What does The Mental Capacity Act 2005 provide?
In my intervention, The Mental Capacity Act 2005 (MCA) provides the legal framework in which my work was completed. The Code of Practice provides me with practical guidance as to how to put the MCA into practice in day to day lives to the adults we I have a duty of care towards. The code of practice provides guidance on how best to support people to make decisions and how to assess functionality ability, and includes a checklist that decision makes should follow in determining best interests. The MCA describes the meaning of lacking capacity in section 2, as “if at the material time he is unable to decide for himself about the matter because of an impairment of, or a disturbance in the functioning of the brain or brain.”
Assumption of capacity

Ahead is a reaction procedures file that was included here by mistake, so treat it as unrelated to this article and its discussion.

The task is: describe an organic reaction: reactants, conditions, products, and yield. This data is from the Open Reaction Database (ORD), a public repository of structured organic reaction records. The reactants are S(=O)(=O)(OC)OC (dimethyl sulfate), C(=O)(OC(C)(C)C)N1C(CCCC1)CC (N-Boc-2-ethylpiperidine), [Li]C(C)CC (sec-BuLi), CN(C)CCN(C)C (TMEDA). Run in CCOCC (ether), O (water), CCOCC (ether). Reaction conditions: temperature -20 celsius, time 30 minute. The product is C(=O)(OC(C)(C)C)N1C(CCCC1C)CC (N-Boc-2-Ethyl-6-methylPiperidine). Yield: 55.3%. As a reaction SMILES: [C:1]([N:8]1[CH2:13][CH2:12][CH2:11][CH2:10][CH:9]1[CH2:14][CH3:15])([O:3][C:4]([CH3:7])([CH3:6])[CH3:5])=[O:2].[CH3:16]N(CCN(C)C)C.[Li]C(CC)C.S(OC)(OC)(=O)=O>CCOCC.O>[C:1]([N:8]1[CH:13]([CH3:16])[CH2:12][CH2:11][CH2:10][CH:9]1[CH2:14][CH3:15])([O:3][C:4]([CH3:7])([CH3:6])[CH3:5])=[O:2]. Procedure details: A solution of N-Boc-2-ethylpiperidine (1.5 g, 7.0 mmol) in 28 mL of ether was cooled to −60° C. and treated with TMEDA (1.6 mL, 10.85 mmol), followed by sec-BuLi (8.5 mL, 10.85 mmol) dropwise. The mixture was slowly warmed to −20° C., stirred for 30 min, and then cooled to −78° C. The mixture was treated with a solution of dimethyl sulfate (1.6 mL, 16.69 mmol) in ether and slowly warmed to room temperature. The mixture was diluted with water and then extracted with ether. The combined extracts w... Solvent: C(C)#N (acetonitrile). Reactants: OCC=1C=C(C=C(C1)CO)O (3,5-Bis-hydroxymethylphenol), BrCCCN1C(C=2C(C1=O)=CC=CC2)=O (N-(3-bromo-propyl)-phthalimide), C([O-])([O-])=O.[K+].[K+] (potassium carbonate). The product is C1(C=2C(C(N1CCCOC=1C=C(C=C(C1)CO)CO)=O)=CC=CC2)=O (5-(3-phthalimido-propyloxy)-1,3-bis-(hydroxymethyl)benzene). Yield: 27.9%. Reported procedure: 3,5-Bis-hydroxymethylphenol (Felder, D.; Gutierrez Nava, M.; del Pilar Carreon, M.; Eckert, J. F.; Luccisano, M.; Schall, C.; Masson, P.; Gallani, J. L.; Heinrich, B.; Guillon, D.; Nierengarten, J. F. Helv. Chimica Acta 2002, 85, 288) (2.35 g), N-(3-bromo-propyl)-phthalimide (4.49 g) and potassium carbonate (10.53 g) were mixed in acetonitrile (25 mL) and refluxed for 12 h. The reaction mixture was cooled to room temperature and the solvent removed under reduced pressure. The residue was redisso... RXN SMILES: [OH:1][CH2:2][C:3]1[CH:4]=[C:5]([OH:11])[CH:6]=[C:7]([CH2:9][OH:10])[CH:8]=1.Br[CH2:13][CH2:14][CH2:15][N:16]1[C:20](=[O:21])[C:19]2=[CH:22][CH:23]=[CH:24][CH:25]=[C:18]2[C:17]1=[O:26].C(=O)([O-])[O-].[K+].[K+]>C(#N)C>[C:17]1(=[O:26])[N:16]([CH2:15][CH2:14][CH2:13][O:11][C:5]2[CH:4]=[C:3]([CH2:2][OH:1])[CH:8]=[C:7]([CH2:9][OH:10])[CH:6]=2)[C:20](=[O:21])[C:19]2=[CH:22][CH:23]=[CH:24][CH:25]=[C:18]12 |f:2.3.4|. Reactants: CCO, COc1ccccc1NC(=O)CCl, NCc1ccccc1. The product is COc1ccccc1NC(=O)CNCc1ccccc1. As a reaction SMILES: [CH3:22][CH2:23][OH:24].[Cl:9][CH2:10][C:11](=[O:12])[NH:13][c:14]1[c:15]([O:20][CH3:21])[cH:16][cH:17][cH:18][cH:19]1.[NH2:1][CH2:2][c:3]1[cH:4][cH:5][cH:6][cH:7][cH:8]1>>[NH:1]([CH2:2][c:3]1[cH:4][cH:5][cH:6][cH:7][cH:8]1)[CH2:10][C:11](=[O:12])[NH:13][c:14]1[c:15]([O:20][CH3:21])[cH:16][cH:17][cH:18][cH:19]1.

As a starting point of my assessment, I acted on the guidance set out in (section 1) of the MCA. These are the five principles that need to be followed in order to assess an individual’s capacity. The MCA requires me, to assume that everyone aged 16 and over has the full legal capacity to make decisions about themselves (right to autonomy) unless it can be proven otherwise at the time the decision has to be made. Assessments of capacity are time and issue specific, without in mind I made arrangements to carry out a home visit, I contacted the family via telephone to book an appointment. However, the P transferred to his mum to book the appointment. The appointment was a book at for a day that was suitable for him and at a time that suited. However I did not want to make my first visit as the day the formal day to assess capacity however used the first visit to introduce myself to P and family, this decision was based on the previous assessments notes that P had failed to engage in the review process. I wanted to ensure that every possible effort is made to engage P and make him comfortable enough to talk to me.